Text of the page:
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Singapore, others to sell their stakes in Gwadar port to China
KARACHI: The Port of Singapore Authority (PSA), Aqeel Kareem Dedhi (AKD) Group and the National Logistic Cell (NCL) have decided to sell their shareholding in the Gwadar Port to China, sources said.
A senior port official said that the government of China has agreed to take charge of the Gwadar Port and it is expected that the deal will be finalised by the end of this month. A Chinese delegation is expected to arrive soon to visit the Gwadar Port Authority and signed the deal. Since last year negotiations were going on between the shareholders and the Chinese officials, sources said.
PSA holds 60 percent shares in the Gwadar port while AKD Group and NLC hold 20 percent shares each.
The Gwadar Port is envisioned to become a major trans-shipment port and a shipping hub for the landlocked Central Asian States (CAS), Afghanistan and Western China. The Gwadar deep seaport is strategically located at the crossroads of the increasing important regions of the world that is the oil rich Middle East, resource-rich Central Asian Republics and populated South Asia.
The official said some amendments will be made in the concession agreement for the new operator.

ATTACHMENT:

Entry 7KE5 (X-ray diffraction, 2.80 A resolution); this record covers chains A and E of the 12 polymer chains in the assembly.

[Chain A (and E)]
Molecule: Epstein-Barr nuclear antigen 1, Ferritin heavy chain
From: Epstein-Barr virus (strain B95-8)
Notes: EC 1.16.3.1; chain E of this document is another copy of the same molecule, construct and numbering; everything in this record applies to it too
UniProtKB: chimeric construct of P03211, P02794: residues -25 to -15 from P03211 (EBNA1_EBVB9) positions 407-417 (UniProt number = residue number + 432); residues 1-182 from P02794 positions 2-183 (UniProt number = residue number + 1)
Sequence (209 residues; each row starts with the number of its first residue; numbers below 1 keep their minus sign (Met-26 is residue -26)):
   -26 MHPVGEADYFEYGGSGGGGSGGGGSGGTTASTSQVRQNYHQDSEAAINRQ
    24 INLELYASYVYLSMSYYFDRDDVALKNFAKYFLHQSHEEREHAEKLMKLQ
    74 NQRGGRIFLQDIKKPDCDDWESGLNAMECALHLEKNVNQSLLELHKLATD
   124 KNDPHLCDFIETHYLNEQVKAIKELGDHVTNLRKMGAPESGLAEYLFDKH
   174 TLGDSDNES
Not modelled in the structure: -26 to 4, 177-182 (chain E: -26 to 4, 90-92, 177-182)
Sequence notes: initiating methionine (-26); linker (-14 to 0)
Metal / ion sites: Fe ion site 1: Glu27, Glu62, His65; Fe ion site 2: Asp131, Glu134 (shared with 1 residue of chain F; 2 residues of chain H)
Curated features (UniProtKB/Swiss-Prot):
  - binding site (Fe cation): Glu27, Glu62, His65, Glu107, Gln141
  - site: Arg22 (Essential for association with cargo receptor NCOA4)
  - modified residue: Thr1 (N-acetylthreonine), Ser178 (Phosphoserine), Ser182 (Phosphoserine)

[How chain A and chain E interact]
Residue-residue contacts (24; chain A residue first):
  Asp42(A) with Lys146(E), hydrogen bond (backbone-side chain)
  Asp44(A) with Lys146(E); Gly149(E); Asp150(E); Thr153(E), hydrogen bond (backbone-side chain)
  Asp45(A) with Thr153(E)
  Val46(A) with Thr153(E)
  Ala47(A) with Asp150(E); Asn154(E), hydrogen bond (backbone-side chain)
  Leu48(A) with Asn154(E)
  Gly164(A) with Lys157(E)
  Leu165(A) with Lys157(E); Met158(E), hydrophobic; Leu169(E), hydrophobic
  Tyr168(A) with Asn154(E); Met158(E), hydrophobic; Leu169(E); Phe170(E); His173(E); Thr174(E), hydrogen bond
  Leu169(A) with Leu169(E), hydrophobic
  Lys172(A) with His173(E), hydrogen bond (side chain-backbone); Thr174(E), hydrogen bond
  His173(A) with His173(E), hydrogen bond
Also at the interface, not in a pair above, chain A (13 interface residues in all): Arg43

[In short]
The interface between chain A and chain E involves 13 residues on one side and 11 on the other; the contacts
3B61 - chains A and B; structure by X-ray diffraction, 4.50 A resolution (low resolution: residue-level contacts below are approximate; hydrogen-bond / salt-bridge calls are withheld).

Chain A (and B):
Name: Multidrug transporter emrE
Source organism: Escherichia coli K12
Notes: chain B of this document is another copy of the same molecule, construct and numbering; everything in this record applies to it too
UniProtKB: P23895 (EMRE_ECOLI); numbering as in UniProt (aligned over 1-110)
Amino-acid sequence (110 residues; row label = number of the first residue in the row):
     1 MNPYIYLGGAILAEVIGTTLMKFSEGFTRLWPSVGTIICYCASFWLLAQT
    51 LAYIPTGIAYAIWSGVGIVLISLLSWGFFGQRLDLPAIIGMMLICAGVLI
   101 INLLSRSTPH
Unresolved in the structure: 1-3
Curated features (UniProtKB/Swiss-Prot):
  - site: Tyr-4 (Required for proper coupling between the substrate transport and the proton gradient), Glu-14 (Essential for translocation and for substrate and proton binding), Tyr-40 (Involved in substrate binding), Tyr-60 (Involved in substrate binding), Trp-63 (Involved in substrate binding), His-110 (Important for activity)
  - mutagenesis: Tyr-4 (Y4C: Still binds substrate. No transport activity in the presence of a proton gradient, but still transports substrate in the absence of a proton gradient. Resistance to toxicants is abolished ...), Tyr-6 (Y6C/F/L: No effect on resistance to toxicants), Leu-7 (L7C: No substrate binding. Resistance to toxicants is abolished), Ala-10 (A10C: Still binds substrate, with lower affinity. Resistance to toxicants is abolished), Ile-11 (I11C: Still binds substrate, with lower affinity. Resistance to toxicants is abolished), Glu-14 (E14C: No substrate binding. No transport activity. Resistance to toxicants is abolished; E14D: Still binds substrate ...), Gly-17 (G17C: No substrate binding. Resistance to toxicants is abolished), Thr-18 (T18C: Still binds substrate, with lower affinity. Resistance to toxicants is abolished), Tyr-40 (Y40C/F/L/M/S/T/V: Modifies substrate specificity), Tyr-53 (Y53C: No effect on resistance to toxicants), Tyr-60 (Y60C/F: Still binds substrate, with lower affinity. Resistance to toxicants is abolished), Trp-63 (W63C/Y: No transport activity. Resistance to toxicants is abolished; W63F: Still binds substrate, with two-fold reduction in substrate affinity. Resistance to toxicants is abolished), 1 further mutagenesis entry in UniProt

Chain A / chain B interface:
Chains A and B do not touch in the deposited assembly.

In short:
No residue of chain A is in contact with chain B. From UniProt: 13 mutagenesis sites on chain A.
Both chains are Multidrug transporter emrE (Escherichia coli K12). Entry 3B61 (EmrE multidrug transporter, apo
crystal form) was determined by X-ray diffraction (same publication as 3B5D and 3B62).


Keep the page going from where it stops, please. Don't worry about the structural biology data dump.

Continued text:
It may be pointed out that China not only constructed the Gwadar Port but also provided 80 percent of the initial funds worth $248 million for the construction. Out of $248 million extended by China, $50million was given as grant to mark the 50-year of Pak-China friendship while $198 million was given as a soft loan. The port construction got started in 2002 and was completed in 2007. However, the port is yet to become fully operational.
The running of the port affairs was given to Port of Singapore Authority (PSA), one of the biggest port operators in the world 40 years so that it will fetch considerable business for making Gwadar port a success.
However, PSA and the government both failed to fulfil their commitments.
According to the concession agreement if any of the parties, either government or PSA withdraws from the agreement, it will have to pay the penalty or the amount will be double that of investment. As a result, both the parties were reluctant to withdraw. However, to resolve the issue it was decided to handover the port to the Chinese by transferring shares. A legal expert said that it was a typical share purchase agreement and would be executed as per regulations defined by the regulator.
He said that there was no legal or constitutional glitch in such a deal where all stakeholders had reached an understanding.